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St. Petersburg Times

October 6, 1987, Tuesday, City Edition


LENGTH: 612 words

HEADLINE: 'Moonlighting' loses its magical tension



Love means never having to say you're sorry, but I'm really sorry ABC's Moonlighting has run amok with all this silly romance business.

Another fine TV series hits the skids because the two leads hit the sack. Maddie Hayes and David Addison are playing a very boring on-again, off-again game of footsie while all those quirky detective cases are collecting cobwebs.

Enough of this relationship between stars Cybill Shepherd and Bruce Willis. Last week's season premiere entitled "A Trip to the Moon" should have been called "A Trip to Tedium."

I'll admit I was eager to see last season's end to the foreplay.

But, apparently, I was too blinded by lust to consider logically what would happen to the quality of Moonlighting after Maddie and David did you-know-what. I guess I didn't realize that the Moonlighting viewer would be getting cheated out of lots of laughs.

Granted, Moonlighting scribes had a pregnant problem on their hands. Shepherd is expecting twins this month and is on maternity leave from the show until January.

So why not just hide her behind a bag of groceries the way The Cosby Show did with co-star Phylicia Rashad? Okay, a shopping bag from Saks. Anything would be better than the way Moonlighting is leading its loyal viewers down a path that's headed for more hooey.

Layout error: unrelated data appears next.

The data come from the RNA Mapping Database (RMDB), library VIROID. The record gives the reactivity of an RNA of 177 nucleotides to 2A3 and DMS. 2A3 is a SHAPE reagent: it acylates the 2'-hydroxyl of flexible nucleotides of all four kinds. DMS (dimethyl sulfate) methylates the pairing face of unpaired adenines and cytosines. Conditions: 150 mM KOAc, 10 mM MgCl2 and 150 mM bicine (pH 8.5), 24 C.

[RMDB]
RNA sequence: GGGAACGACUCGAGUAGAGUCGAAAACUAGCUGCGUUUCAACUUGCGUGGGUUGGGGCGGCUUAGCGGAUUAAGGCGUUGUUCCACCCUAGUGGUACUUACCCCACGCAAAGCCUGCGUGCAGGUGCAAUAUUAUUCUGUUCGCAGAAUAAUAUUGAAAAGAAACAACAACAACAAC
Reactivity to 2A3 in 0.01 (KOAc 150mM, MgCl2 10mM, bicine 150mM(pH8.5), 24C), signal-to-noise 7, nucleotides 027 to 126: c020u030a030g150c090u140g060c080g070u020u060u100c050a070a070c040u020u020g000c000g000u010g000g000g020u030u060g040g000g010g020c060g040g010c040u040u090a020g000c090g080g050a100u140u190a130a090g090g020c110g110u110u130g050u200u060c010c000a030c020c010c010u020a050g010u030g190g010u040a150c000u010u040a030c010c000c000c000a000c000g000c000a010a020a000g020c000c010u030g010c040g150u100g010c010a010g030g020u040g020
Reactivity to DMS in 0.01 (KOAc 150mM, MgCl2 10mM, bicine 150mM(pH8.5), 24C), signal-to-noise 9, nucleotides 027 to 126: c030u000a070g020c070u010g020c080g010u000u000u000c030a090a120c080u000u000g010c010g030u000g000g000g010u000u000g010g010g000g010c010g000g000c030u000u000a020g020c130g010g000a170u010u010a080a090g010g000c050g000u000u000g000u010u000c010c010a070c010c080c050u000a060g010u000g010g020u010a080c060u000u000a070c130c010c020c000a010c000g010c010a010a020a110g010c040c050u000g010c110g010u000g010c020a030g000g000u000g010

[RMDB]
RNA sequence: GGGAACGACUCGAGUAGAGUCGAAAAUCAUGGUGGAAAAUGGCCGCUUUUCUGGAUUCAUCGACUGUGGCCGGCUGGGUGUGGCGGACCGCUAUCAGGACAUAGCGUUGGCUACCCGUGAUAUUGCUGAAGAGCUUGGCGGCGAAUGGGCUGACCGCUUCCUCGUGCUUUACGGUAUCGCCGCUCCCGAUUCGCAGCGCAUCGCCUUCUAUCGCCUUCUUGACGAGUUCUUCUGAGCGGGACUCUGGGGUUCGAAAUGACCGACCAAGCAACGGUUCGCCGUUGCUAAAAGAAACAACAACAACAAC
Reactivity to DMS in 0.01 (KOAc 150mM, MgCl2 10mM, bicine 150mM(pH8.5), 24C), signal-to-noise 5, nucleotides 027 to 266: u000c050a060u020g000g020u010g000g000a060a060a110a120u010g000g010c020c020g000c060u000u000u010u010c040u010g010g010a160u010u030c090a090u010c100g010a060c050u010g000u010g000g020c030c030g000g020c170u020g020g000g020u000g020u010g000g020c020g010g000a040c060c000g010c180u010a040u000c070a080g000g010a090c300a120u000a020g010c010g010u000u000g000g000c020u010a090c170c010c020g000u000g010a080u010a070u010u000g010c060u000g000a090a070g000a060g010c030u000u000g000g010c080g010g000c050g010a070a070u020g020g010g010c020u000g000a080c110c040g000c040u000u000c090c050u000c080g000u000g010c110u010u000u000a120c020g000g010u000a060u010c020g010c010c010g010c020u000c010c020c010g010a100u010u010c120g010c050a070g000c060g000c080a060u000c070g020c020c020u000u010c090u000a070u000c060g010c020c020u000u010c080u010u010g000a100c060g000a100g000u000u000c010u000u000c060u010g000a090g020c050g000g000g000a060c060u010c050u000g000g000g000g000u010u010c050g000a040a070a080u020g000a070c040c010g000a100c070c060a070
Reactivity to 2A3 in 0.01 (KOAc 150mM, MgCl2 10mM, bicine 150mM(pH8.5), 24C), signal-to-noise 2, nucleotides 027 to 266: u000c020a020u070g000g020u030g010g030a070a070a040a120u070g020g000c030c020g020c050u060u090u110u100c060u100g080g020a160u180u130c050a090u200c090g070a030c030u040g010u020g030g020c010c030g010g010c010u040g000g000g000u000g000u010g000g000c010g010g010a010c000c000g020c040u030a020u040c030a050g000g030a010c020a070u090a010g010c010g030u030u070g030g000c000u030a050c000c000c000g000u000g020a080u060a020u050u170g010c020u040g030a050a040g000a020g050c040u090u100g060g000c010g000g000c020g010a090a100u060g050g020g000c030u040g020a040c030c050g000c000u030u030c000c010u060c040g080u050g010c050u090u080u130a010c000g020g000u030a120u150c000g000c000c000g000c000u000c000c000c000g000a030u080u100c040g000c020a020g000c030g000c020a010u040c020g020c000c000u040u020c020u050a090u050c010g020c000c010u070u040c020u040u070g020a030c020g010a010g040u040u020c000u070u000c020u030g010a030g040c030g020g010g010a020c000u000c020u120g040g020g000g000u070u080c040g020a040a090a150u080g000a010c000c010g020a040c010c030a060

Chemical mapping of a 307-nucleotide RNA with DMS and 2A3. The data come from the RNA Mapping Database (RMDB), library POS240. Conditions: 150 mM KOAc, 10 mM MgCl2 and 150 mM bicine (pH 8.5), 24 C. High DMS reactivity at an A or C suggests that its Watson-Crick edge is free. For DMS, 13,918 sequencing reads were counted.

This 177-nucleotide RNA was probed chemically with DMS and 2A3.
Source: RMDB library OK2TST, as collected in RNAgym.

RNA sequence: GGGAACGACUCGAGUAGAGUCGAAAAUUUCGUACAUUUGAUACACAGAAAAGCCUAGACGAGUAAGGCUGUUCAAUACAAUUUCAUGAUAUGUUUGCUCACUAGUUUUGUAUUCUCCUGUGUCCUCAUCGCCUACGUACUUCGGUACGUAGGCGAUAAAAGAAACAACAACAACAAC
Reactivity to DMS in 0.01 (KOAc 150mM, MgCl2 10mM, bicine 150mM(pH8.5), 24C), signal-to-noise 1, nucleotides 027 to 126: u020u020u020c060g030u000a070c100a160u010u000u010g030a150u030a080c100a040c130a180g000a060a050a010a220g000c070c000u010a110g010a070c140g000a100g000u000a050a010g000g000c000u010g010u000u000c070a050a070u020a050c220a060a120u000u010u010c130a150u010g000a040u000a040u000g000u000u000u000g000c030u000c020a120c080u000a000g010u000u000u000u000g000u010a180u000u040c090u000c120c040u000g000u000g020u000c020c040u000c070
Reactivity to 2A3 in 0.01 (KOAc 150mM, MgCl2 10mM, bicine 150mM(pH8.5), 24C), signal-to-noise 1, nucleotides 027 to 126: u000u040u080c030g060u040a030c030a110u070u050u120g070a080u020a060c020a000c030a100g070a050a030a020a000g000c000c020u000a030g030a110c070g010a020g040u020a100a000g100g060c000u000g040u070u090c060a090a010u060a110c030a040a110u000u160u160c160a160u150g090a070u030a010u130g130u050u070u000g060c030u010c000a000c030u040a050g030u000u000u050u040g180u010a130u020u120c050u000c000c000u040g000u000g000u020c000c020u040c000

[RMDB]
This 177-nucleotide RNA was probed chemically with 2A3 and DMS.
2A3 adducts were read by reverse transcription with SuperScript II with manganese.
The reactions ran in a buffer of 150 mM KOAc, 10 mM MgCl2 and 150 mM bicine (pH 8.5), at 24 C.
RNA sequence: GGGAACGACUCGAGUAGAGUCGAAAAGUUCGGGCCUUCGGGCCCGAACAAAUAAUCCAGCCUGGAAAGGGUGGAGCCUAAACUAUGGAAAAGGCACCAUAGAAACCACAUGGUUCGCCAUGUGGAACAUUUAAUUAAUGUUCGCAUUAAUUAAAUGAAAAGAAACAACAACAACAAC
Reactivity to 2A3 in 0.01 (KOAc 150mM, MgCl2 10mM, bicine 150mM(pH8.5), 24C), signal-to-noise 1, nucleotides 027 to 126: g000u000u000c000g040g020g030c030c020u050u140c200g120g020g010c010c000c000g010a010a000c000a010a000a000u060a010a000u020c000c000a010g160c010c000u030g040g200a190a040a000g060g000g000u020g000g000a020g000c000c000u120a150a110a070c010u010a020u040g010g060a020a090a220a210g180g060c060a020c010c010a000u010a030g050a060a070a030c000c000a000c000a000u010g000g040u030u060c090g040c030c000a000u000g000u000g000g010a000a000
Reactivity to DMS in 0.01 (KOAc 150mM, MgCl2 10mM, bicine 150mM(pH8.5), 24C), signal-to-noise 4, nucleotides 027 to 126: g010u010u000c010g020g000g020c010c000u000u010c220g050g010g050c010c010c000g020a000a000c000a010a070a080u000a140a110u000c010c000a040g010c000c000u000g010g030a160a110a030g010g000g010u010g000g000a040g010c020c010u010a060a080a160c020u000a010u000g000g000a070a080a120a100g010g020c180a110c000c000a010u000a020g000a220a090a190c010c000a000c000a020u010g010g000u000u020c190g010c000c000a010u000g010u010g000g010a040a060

If Shepherd returns to the series as Maddie the mom, then is Willis' madman David going to mellow or, worse yet, become responsible?

Even if she returns without babes in arms and the relationship fizzles, how can Moonlighting return its lead characters to their original, sarcastic selves? Gone is the sexual tension because we all know they've done it.

Say the trying tryst continues between Maddie and David. Is roller coaster romance going to over-shadow taking care of Blue Moon Detective Agency business, the way the show did last week? I don't think I'd want to watch another night of David Addison playing a love-smitten fool (aka Joe Jerk), pleading with the icy Ms. Hayes to please come outside and go on a date with him.

Even a funny bit with Ray Charles and a spoof of The Honeymooners didn't save this tiresome episode.

So where does Moonlighting go from here? The immediate future is uncertain, of course, but then that's wonderfully characteristic of the Moonlighting I've became addicted to since the show first aired in March 1985. Tonight's episode has Maddie off at her folks' home in Chicago, thinking about her life, and David working a case solo.

Shepherd filmed some scenes before taking a break from Moonlighting; Willis did the same (he's off making a movie now). Allyce Beasley as Agnes Dipesto and Curtis Armstrong as Herbert Viola will undoubtedly be featured in an upcoming fall segment or two. Or David and Herbert will be paired in crime solving, as on next Tuesday's episode.

And the rest will be reruns - a device not all that unfamiliar to Moonlighting fans.

"Where is the relationship going?" Maddie nagged David in last week's episode.

In the dumpster, my dear, along with Moonlighting if the show continues to cast a mere shadow of its former self. Home Page


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